Unless it’s totally out of my control, I would feel so guilty not sending anything, especially knowing that it might make things a bit tighter that month. There was one time I was supposed to send money home for something, but had overspent that month, so I ended up sending about half of what I should have. Mum was upset and I got an earful. In the end it worked out fine, but I had to learn to be more prudent with my earnings.

How are you combining adultin’, making a life for yourself, following your dreams, and paying black tax?

I’m still figuring it out to be honest. I’m basically entry level, because I left school barely a year ago. So this adultin’ thing is new to me. I’m fortunate enough to be in a career I enjoy, and to have supportive extended family members that make life easier for me. For instance, it would probably have been difficult to pay for an apartment on the island where I work, but I’m able to stay with extended family there, so that’s one less thing to worry about. I take each day at a time. I do what I can and leave the rest to God. The most important things to me are God, career and my family. Because, really, there’s a kind of satisfaction I get sending money home. It’s indescribable, really. That’s the best thing.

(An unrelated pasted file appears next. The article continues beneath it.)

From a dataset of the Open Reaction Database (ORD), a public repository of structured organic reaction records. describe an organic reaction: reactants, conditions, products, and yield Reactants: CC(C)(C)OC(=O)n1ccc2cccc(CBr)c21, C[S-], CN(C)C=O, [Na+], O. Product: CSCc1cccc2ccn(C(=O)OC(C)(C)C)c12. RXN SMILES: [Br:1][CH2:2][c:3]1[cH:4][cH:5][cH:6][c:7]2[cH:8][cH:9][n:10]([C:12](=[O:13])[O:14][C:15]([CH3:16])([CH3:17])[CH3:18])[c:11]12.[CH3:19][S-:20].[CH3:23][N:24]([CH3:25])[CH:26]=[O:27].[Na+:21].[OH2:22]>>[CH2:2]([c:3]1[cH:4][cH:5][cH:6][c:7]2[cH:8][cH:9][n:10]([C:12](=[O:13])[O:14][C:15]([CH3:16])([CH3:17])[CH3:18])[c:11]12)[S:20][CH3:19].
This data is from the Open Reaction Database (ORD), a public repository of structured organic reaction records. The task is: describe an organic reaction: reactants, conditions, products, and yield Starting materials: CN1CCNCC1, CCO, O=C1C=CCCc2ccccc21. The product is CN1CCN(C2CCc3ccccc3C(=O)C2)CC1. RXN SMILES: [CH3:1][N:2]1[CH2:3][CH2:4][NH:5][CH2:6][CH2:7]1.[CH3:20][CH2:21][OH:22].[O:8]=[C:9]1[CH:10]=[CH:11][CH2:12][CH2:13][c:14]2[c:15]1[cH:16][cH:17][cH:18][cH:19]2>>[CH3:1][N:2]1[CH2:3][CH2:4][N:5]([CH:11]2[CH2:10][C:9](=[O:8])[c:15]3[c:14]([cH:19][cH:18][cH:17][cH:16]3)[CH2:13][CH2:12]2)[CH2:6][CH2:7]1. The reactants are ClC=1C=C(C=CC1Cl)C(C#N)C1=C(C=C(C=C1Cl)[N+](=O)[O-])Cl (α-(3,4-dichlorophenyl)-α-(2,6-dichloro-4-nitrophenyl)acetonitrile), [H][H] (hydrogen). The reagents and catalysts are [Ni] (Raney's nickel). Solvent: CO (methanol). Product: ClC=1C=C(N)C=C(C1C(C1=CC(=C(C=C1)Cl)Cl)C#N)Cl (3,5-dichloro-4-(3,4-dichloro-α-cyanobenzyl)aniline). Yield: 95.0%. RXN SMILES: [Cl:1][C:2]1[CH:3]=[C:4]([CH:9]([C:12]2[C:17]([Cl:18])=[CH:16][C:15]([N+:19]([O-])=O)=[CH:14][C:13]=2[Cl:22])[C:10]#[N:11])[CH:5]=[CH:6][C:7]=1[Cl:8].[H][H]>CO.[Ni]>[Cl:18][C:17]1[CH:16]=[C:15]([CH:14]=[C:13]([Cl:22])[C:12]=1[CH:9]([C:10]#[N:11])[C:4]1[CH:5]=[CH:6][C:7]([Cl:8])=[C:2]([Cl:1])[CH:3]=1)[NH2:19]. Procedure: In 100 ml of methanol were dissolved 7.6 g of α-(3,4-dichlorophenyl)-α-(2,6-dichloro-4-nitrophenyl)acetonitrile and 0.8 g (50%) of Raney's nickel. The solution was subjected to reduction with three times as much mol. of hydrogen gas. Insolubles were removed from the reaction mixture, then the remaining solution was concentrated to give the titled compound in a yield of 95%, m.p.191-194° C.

Some things I’ve learned are: Paying black tax is easier for me because I do it out of love, so I’m not resentful about it. Sometimes I have to put myself first and do things for myself; and, I won’t always be able to meet my family’s or my expectations, and that’s fine too.


If you enjoyed reading Deb’s story and you’d like to share your story on Paying Black Tax, please reach out to us by sending an email to [email protected].

1 Comment

  1. Franca

    October 22, 2019 at 5:32 pm

    Deby, great girl. so proud of you.